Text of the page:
“Try these,” our beautiful, dark-haired Albanian waitress said as she set down a bowl of hard, peppery biscuits on the table. They looked like miniature pretzels.
“Aren’t they good?” she asked. They were. Called taralli, they come from Sicily and go nicely with a glass of wine and some of the green Nocellara olives, also from Sicily, that were heaped in a giant glass bowl on the counter behind me.
A few minutes later, our waitress returned to the table with plates of crostini and grilled vegetables. She was unaware that the young cooks working in the small open kitchen at the back and the waiters picking up orders had stopped in their tracks to cast longing looks in her direction. “They’re all mad for her!” whispered my companion.
Bellavitae—the name blends the Latin phrases for “beautiful life” and “beautiful vines”—is a delightful little trattoria hidden away on Minetta Lane in the Village next to a theater playing, appropriately, a restaurant-themed musical comedy called Five Course Love. The long dining room is warm and welcoming; it has a wooden ceiling lined with beams, bare brick walls, a wood-burning brick oven and a floor made from wide wooden planks that could have come from an 18th-century farmhouse. Photographs of Italian vintners, honey makers, rice farmers and olive growers hang on the walls next to small, lozenge-shaped Venetian lamps.
There are two bars, one in the front of the restaurant for drinking, and a marble bar in the back where people can eat. One night, unable to get a table, two of us sat at the bar and watched a young woman expertly working a red prosciutto slice. The prosciutto was like silk, and it went wonderfully with figs and a wild arugula salad sprinkled with fresh ricotta. Afterwards, we shared a tagliata, a sliced steak served with a robust green sauce—a good buy at $19.
The restaurant’s owner, Rolando Beramundi, is an importer of Italian products who supplies many of the city’s top restaurants. Many of those goods are for sale here: olive oils (from $15 to $35 a bottle); vinegars; pastas; baldo, carnaroli and arborio rices ($4 to $5.50 a bag); acacia and chestnut honeys; and mostarda (preserved fruits). There’s even a 100-year-old balsamic vinegar for $500, just waiting for that impulse purchase by a customer on his second glass of the house grappa.
The wine list is entirely Italian, with over a hundred bottles and many unusual choices from small family-owned vineyards. If you order wine by the glass, it’s served in a small carafe—a nice touch.
The menu is very short, with just three pasta dishes and five meat and fish dishes. Bellavitae is as much a wine bar as a restaurant, so there are lots of small plates meant for sharing and for accompanying wine. They include bruschetta, chicken liver crostini, fried meatballs and arancini, tiny rice balls laced with tomato and mozzarella. Crostini topped with a mixture of green and black olives and anchovies are a bartender’s dream. They’re very, very salty, causing an immediate raging thirst, and even the sprinkling of chopped egg on top did nothing to ameliorate this. Radishes and fennel en pinzimonio (with an olive oil and lemon for dipping) were meager, and the radishes weren’t especially fresh. The grilled vegetables—eggplant, zucchini and peppers—were sprinkled with a lovely olive oil but needed herbs, salt and lemon to perk them up. I preferred the caponata, which had more character.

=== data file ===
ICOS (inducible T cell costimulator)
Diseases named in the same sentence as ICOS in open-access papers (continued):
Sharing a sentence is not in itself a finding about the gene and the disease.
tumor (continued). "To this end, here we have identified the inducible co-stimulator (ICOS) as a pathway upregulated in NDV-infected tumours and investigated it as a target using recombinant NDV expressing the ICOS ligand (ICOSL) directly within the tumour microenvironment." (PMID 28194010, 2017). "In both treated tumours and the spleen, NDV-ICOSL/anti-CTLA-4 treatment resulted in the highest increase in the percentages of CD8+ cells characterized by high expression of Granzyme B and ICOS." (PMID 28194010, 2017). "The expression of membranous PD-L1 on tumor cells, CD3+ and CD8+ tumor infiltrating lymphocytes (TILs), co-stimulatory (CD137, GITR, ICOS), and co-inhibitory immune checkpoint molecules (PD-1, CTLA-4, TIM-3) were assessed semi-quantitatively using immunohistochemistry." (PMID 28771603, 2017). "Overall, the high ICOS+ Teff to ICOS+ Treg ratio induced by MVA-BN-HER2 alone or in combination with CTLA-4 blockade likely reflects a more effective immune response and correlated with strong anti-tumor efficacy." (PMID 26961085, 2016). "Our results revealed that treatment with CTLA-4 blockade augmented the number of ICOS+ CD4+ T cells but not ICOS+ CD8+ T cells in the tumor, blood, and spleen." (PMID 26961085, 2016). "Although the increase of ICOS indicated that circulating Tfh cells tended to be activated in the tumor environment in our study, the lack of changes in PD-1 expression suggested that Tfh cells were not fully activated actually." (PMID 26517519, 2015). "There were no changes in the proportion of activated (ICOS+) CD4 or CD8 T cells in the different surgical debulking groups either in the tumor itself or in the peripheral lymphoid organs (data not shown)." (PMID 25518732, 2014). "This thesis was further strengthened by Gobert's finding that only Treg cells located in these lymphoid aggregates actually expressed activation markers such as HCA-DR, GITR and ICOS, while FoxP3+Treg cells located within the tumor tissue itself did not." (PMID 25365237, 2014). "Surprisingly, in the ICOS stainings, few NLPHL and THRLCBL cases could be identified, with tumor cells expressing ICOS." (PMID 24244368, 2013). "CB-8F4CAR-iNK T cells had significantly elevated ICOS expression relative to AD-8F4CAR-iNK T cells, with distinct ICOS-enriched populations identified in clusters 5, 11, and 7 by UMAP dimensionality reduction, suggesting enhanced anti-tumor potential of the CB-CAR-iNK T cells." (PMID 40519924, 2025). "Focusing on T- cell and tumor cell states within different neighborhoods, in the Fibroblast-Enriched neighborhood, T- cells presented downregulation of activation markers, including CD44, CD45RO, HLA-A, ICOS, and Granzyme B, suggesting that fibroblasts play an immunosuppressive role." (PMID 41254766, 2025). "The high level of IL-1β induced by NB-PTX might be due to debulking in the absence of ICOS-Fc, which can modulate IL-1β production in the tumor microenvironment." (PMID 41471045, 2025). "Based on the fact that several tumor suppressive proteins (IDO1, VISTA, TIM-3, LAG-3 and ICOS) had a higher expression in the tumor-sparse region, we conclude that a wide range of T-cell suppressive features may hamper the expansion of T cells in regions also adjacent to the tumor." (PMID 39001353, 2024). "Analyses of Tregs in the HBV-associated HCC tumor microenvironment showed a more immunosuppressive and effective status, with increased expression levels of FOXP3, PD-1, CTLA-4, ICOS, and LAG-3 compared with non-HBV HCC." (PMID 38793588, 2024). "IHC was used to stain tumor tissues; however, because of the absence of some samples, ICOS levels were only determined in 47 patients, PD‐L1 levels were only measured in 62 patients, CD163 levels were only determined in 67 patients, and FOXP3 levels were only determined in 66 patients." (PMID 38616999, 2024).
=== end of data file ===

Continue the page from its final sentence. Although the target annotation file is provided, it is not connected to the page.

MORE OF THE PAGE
Our waitress urged me to try the spaghetti cacio e pepe (literally, “cheese and pepper”). I’d come back for this dish alone. So simple: spaghetti cooked perfectly al dente and tossed in a creamy sauce made from sharp pecorino Romano cheese and plenty of cracked black pepper. Cannellini beans topped with bottarga di tonno were also delicious, coated with a wonderful olive oil.
If you’re curious about the oils, you can begin dinner with a tasting of regional selections. This is a restaurant catering to the ingredient-conscious food lover, after all. You can also sample three kinds of polenta—white, yellow and whole grain—shaped into triangles and grilled. For those who think of grilled polenta as a good doorjamb, this trio will come as a revelation.
I also liked the spiedini of fresh swordfish cut in chunks and threaded on skewers with lemon, fennel and tomatoes. Fritto misto was light and crunchy, made with calamari, celery, lemon and caper berries from Salina. Italian pork sausages, stewed in a rich tomato sauce laced with fresh beans, were also good, although I would have liked more beans.
Desserts included the last of the summer’s peaches served with whipped cream and a baked pear with ice cream. The pear would have been better warm. There is also a sumptuous gelato affogato (literally “drowned ice cream”) served in a tall glass and swamped with espresso, and the best chocolate ice cream I’ve ever had.
Not surprisingly, it’s almost as difficult to get a reservation at this unassuming little trattoria as it is at Babbo a few blocks up, where Mario Batali uses many of the fancy products on sale here. Some tables at Bellavitae are set aside for walk-ins, so on my first visit I took a chance and showed up at five minutes to 6, the hour of opening. The staff, dressed in black tops and rust-red aprons, were lined up at the front of the dining room, ready for the onslaught. Within the hour, the place was full. For Bellavitae is something of a rarity in New York: It’s a genuinely friendly, laid-back neighborhood restaurant where the food is simple, the prices are low and the wine is good. Even in Italy, it would be a find.
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